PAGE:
February 2012 may go down as the worst Black History Month on record. The race – and more specifically, the musical side of our culture – has lost several notable figures in a month set for celebration. Yesterday, Nashville lost one of its key members with the death of 101.1 The Beat radio personality Curtis “Scooby” Senior, who passed away while visiting family in Detroit. Scooby and his close friend Dolewite held down the airwaves since 2001, known by any and all for their unmistakeable, often-heard call “Dolewite and Scooo-byyyy” delivered by a young child’s voice.
Those are the hard facts.
The softer, more human aspects of it all is Scooby was a young man, only age 33 if my memory serves me correct. A brother, a friend. A giver, not a taker. An influence and a catalyst. A big, round guy with an even bigger heart. He was one of “the good guys” who served as de facto ambassador to Music City. A person who helped not just the music and entertainment sides of Nashville but the city-at-large. At almost any large community event, Scoob was there working diligently as a person who sacrificed his time and efforts to be an instrument for bringing people together for parties, charities and many other shared experiences. A full spirit who I can honestly say I never saw looking sad and troubled. He always greeted you with a slight smile – usually followed by a hearty laugh right after – and a glimmer in his eyes.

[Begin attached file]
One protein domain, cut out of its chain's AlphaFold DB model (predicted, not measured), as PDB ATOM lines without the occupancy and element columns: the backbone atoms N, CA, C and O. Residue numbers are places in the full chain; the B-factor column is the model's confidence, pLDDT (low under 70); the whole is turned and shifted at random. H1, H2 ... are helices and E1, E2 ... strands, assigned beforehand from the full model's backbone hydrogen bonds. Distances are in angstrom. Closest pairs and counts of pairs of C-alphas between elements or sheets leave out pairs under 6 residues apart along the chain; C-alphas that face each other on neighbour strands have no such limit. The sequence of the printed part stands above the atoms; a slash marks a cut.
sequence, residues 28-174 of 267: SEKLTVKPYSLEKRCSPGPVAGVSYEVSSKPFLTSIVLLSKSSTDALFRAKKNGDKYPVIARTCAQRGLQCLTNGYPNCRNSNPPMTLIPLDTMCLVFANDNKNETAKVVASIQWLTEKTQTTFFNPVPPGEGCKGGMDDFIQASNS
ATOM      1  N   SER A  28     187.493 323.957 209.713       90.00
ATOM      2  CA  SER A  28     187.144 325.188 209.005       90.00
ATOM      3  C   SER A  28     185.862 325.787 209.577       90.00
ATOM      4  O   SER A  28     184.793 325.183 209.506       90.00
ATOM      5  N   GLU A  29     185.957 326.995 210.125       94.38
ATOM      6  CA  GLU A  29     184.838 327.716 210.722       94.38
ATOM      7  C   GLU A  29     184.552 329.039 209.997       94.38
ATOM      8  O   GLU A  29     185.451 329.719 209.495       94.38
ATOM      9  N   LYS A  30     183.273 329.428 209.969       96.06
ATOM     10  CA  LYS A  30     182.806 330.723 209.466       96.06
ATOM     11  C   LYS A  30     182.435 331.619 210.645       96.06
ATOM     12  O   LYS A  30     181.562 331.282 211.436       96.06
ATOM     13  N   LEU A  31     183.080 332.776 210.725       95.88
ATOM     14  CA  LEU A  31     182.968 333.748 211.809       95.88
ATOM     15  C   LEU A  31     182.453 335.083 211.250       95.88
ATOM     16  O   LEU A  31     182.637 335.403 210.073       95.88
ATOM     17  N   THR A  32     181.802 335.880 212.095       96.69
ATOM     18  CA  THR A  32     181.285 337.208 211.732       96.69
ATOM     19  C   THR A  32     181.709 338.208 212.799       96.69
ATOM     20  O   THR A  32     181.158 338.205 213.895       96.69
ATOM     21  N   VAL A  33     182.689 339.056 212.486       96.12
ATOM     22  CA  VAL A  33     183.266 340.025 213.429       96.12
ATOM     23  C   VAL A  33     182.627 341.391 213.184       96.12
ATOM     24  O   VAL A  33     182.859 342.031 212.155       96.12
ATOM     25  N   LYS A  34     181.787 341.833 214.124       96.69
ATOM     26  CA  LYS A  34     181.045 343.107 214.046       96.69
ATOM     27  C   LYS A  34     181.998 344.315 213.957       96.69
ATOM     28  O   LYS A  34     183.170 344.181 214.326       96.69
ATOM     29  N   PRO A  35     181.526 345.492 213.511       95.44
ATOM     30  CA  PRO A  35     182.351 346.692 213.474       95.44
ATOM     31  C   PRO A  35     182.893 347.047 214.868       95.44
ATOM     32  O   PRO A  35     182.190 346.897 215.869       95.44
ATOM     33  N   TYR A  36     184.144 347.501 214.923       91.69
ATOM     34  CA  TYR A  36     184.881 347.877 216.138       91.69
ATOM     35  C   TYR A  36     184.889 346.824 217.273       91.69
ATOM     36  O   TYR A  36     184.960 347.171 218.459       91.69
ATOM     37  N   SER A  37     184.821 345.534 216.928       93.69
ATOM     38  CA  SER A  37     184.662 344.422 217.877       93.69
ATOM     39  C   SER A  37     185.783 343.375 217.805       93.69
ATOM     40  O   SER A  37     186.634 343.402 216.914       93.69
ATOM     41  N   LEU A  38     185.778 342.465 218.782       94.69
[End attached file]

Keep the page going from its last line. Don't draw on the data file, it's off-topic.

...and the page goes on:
Scooby will be missed, not only on 101 airwaves but also as that connector off the air. People like him don’t emerge daily, therefore they simply can’t be replaced. Part of me believes they are born with that desire to give and God guides their path to put them in a position to help the greater good. Scooby’s talent and drive led him to radio, which allowed him to leave a large, lasting impression on this city. Begin saying their aforementioned radio call with a “Dolewite” and almost any person here can instinctively fill in the the tail-end with a “anddd Scooo-byyyy.” God gave us Scoob for eleven memorable years, so while we are sad, we are also thankful. Years will pass and we’ll look back to laugh and smile – probably like Scoob would want us to – about all the laughs, music and witty insights he and Dole provided us with.
But today and for the days to come, we mourn.